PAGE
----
Trojans are at the heart of the Los Angeles Memorial Coliseum
Five things to know about the century-old relationship between USC and the Los Angeles Memorial Coliseum.
USC and the Los Angeles Memorial Coliseum have an entwined history and future: The Trojans’ proximity was a big reason the Coliseum was built across Exposition Park, and USC’s lease agreement there runs until 2111.
And while the Coliseum has hosted the World Series (1959), the Super Bowl (1967 and 1973) and the Olympic Games (summer 1932 and 1984), as well as world leaders such as Franklin D. Roosevelt (1935), Martin Luther King Jr. (1964), Pope John Paul II (1987) and Nelson Mandela (1990), it’s the Cardinal and Gold that gives the Coliseum its heart. Need proof? Just read on.
The complex has been home to the USC Trojans since the first game was held on Oct. 6, 1923. In the blowout vs. Pomona College, the Trojans won 23-7, with 12,836 people in attendance.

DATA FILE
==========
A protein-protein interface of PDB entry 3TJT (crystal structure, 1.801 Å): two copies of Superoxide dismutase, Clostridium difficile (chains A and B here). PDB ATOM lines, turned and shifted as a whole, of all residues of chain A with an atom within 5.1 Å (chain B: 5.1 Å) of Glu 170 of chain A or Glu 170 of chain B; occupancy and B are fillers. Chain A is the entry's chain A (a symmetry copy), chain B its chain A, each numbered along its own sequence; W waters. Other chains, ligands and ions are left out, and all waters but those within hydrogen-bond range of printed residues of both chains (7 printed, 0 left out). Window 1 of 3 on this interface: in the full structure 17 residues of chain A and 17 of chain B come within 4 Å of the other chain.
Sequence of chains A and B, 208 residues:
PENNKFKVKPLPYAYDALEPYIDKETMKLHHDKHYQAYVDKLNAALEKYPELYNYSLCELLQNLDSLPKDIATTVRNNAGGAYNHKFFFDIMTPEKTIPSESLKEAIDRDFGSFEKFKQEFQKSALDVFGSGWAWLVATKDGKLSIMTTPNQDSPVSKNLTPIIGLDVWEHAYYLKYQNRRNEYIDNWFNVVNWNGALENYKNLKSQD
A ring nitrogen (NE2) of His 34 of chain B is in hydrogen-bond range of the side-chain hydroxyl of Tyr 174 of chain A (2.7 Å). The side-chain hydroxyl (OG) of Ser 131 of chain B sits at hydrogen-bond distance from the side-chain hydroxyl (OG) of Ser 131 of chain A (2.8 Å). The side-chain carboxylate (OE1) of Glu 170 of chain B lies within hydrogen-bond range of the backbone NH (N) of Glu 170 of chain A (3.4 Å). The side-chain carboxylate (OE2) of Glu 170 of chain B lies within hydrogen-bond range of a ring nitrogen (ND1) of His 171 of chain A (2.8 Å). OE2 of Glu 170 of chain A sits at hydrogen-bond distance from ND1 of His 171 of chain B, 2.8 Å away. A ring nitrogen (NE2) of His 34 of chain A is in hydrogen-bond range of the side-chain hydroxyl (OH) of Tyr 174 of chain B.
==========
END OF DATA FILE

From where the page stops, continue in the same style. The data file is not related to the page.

In November 1974, USC beat rivals Notre Dame 55-24 by scoring 49 points during 17 minutes of the third quarter. Sports Illustrated called it the “17 minutes that shook L.A.” Almost 50 years later, the game is still celebrated as one of the greatest comebacks in college football history — and for decades held the record for the most points ever scored on Notre Dame in a single quarter.
The Coliseum is one of only four college football stadiums with National Historic Landmark status (the others are the Rose Bowl, Harvard Stadium and the Yale Bowl).
During the COVID-19 pandemic, the Class of 2020 and Class of 2021 celebrated commencement at the Coliseum instead of Alumni Park, reviving a tradition that began in 1924 and lasted until 1950.
Sharing with the Enemy
For half a century (1933-1982), the Coliseum was also home to USC football rival UCLA. Before the Bruins moved to the Rose Bowl, USC and UCLA scheduled home games around each other. Unsurprisingly, Trojans always felt they had the home-field advantage.